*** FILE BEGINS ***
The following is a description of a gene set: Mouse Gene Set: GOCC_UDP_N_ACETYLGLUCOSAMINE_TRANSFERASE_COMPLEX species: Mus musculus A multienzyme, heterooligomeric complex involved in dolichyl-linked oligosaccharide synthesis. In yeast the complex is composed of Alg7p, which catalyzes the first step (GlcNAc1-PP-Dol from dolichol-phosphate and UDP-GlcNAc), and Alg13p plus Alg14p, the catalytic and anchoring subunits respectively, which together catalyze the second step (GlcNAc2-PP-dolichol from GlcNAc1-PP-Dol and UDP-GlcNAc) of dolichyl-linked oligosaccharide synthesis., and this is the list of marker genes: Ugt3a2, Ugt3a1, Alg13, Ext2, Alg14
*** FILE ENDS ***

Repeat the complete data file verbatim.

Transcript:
The following is a description of a gene set: Mouse Gene Set: GOCC_UDP_N_ACETYLGLUCOSAMINE_TRANSFERASE_COMPLEX species: Mus musculus A multienzyme, heterooligomeric complex involved in dolichyl-linked oligosaccharide synthesis. In yeast the complex is composed of Alg7p, which catalyzes the first step (GlcNAc1-PP-Dol from dolichol-phosphate and UDP-GlcNAc), and Alg13p plus Alg14p, the catalytic and anchoring subunits respectively, which together catalyze the second step (GlcNAc2-PP-dolichol from GlcNAc1-PP-Dol and UDP-GlcNAc) of dolichyl-linked oligosaccharide synthesis., and this is the list of marker genes: Ugt3a2, Ugt3a1, Alg13, Ext2, Alg14